Jacobson and Kernell: Strategy and choice in Congressional elections
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Jacobson and Kernell. 1983. Strategy and choice in Congressional elections.
Scholars had noted that national-level phenomena (macroeconomic conditions, presidential approval) were correlated with seat share turnover in Congress, but they did not observe a correlation between national-level variables and individual voting decisions. They were puzzled.
High-quality challengers enter Congressional races when their odds are best. This is determined not only by what is going on in the district, but also by national political tides. Thus, national-level phenomena influence whether high-quality challengers enter, which in turn influences voting within each district.
The factor relating national-level phenomena (macroeconomic performance, presidential approval) to micro-level voting decisions is the strategic behavior of politically active elites: both potential congressional candidates and the individuals that finance them. Their strategic decisions about when to run for office and to whom to donate money structure the options available to voters, thus explaining why macro-level voting patterns are consistent with macroeconomic indicators and presidential approval, while individual voting decisions appear not to be greatly influenced by these factors.
Place in the Literature:
This piece attempts to reconcile the literatures on economic voting from a macro-economic perspective (Kramer 1971, Tufte 1975; i.e. studies showing a correlation between the national economy, presidential popularity, and aggregate trends) and micro-economic perspective (Fiorina 1978, 1979; Kinder and Kiewiet 1979; i.e. studies examining individual-level sociotropic or pocketbook voting), as well as the literature on the incumbency advantage (Mayhew 1974, Ferejohn 1977 and 1986, Cover and Mayhew 1977, Fiorina 1981). The strategic entry and exit discussions are consistent with Cox and Katz (1996, 2002), and Jacobson (1990). Schlesinger (1966) and Black (1972) inform their argument regarding the structure of political career opportunities and the calculations according to which these decisions are made.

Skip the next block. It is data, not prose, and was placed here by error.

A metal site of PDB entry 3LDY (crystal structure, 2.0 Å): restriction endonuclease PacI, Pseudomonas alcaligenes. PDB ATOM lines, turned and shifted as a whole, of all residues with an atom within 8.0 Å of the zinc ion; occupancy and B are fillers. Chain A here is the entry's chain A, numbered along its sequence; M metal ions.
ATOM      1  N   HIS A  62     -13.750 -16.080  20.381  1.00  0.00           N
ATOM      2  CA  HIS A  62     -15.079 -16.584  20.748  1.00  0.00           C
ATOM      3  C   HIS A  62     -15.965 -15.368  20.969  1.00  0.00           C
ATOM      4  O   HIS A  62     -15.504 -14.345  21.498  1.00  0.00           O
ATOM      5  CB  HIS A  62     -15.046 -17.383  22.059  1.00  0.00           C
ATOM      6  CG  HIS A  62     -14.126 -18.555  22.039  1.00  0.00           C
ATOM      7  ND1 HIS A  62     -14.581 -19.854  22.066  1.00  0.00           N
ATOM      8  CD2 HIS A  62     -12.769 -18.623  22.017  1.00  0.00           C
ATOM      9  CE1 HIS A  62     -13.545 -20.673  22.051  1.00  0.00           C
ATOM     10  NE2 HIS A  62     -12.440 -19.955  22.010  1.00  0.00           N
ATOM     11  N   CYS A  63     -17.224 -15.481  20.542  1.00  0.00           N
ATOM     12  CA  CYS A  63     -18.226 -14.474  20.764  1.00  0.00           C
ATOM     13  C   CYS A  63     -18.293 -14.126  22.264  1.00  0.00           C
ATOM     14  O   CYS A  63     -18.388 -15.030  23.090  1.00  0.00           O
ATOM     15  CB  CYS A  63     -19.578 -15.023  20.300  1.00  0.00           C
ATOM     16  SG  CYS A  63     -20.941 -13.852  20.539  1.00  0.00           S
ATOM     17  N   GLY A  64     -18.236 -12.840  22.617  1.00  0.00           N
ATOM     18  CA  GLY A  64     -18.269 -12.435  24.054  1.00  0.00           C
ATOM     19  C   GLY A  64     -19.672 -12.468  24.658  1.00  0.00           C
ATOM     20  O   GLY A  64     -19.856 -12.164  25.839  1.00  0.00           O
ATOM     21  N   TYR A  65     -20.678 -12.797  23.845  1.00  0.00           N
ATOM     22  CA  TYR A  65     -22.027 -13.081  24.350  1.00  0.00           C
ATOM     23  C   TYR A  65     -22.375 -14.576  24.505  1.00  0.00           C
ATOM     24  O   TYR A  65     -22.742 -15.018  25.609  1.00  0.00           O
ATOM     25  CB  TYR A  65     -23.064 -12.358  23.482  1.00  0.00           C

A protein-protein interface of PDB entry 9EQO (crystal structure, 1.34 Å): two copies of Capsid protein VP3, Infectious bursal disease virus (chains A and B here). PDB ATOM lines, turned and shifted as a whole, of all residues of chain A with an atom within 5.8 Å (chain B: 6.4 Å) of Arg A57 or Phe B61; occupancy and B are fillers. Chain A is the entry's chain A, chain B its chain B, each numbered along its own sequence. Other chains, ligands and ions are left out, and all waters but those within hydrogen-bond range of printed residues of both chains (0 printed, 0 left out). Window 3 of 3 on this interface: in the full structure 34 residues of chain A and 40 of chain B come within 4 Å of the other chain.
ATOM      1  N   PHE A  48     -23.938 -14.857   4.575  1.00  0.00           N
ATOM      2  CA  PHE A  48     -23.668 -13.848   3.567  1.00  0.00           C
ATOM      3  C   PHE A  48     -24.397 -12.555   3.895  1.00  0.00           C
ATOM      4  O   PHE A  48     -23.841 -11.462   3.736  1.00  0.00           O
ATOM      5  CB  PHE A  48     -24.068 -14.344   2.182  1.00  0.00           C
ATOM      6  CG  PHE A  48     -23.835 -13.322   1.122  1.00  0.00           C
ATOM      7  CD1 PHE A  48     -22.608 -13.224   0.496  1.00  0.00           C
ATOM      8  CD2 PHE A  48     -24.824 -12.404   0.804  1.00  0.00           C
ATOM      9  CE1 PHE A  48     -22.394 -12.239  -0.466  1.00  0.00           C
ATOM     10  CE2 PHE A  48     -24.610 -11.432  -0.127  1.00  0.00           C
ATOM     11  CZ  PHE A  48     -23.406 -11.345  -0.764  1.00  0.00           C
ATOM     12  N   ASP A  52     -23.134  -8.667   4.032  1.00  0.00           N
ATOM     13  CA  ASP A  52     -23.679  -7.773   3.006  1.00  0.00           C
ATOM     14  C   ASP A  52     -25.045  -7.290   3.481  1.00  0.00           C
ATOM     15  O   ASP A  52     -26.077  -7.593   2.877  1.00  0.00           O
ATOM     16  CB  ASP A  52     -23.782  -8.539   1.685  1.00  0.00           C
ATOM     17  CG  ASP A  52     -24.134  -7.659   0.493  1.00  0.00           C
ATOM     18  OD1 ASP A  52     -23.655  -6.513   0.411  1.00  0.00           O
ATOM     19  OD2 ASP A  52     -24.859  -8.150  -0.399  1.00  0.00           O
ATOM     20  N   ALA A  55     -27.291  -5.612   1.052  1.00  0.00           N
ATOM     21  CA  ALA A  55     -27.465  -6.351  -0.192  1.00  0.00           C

Regression analysis, descriptive statistics on time-series data from the NES 1972-1980.
Details: The Argument
Jacobson and Kernell argue that politicians structure their career choices according to their assessment of a variable political environment. The more extreme the electoral climate, the greater divergence there will be in quality of Republican and Democratic candidates (since their electoral fortunes are inversely related) (19-23).
The challenger's calculus
Black (1972): Uo= (PB) * R, where Uo is utility of target office, P the probability of winning election to that office, B the value of that office, and R the risk term. Jacobson and Kernell's argument addresses the P and R terms in depth.
These factors affect when a quality challenger will arise and when that challenger will be well funded (exerting a direct effect on both of these factors, although these factors also exert reciprocal effects). Theoretically, parties could cancel out poor macroeconomic and presidential performance with high-quality challengers; high-quality challengers, however, would rather wait until electoral conditions are more favorable to their party. Here, the decentralized nature of the American party apparatus militates against collectively rational strategic entry (as does the control of national campaign chests by senior incumbents) (Ch. 3).
Factors affecting the P term:
Factors affecting the R term:
Jacobson and Kernell find evidence also for strategic retirement: incumbents choose to retire rather than face probable defeat due both to personal scandals or general, national trends (ex. of Leggett, 4th District in California).
In conclusion, Jacobson and Kernell argue that the current (1980) balance between national and individual traits may not be stable: decreases in partisanship may tip the balance further in favor of personal traits, in which case the advantages of incumbency would become more pronounced, and accountability for national trends will be diminished. The strategic nature of candidate behavior, however, would not change fundamentally (Ch. 8).
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